What we’ve done here is removed our Protocol-Delegate functions, and instead opted to use the more functional API, sendAsynchronousRequest. What’s happening here is the function is sending our ‘request’ object as a parameter to sendAsynchronousRequest, on the main queue, with a completion handler which is another function. When the request is done it calls our inline function, which checks for an error and logs it to the console if there is one. If there is no error, it then converts the result in to a JSON NSDictionary, and passes it back to our delegate after checking if the JSON was parsed successfully. That’s quite a bit of replaced code, and it’s the kind of thing we have to look forward to when working with the newer APIs designed for a functional approach to iOS development.

    In a part 3 Part 3: Developing iOS8 Apps Using Swift – Best Practices when we created this class, we inherited from NSObject, but this isn’t necessary. So modify the class definition to look like this:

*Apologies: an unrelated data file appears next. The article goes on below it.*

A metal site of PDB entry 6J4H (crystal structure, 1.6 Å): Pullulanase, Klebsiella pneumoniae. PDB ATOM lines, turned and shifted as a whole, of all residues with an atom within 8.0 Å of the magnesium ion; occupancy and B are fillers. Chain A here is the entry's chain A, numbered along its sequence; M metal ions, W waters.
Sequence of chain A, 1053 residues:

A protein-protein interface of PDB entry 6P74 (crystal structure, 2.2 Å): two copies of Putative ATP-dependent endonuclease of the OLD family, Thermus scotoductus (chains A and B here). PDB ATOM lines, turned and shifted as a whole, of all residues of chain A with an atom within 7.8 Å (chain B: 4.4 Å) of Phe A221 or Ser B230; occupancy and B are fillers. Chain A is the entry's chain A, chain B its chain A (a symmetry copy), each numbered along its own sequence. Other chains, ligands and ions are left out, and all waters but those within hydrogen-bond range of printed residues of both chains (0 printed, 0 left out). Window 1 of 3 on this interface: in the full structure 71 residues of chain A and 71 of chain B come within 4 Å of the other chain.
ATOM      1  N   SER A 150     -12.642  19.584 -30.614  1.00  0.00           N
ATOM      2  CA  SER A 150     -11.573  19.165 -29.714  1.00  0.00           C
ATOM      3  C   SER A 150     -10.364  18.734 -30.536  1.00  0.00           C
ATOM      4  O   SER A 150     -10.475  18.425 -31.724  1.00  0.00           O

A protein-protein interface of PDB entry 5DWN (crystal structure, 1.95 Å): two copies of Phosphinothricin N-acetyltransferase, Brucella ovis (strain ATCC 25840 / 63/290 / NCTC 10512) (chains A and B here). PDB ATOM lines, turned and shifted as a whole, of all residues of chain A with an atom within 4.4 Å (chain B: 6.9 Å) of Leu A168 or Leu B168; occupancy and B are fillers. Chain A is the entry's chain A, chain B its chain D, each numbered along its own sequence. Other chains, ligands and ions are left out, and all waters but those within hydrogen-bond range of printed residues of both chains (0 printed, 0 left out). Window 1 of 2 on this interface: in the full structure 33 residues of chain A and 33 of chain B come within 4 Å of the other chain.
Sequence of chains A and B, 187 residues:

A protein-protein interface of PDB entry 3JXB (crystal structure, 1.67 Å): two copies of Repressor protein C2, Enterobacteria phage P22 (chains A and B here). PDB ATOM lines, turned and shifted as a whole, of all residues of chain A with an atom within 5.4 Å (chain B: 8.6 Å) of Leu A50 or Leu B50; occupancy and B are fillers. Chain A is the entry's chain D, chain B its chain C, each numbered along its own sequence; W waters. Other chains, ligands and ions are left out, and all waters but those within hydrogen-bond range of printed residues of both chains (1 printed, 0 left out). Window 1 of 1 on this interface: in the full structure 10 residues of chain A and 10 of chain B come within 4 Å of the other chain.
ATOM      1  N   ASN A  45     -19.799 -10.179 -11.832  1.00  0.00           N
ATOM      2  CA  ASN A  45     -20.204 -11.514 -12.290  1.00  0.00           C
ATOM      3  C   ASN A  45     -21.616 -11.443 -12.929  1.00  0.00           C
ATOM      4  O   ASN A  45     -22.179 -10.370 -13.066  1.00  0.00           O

class APIController {

    What this does change however, is now we don’t have an init method! So let’s add one, and let’s make sure it includes the delegate. An API Controller without a delegate isn’t all that useful, so why even offer the option to make one?

    init(delegate: APIControllerProtocol?) {
        self.delegate = delegate

    Now in our SearchResultsController, we need to change a few things. First of all we need to make the api an optional, because we can’t pass self in the initializer. Where we have our declaration of ‘api’ now we need to swap out for this:

    var api: APIController?

    This says we have an object called api who is of type APIController, but it may be nil.

    Then, in viewDidLoad we need to instantiate the api.

    self.api = APIController(delegate: self)

    There’s no longer any need to set the delegate on a separate line, our init method now handles that automatically.

    Creating a Swift model for iTunes Albums

    Let’s also modify our call to the searchItunesFor() method to use a search term for music, and adjust it so that it forces unwrapping of the api object by adding a ! to the end. We do this because we just created api and we know it exists. We’ll also show a networkActivityIndicator, to tell the user a network operation is happening. This will show up on the top status bar of the phone.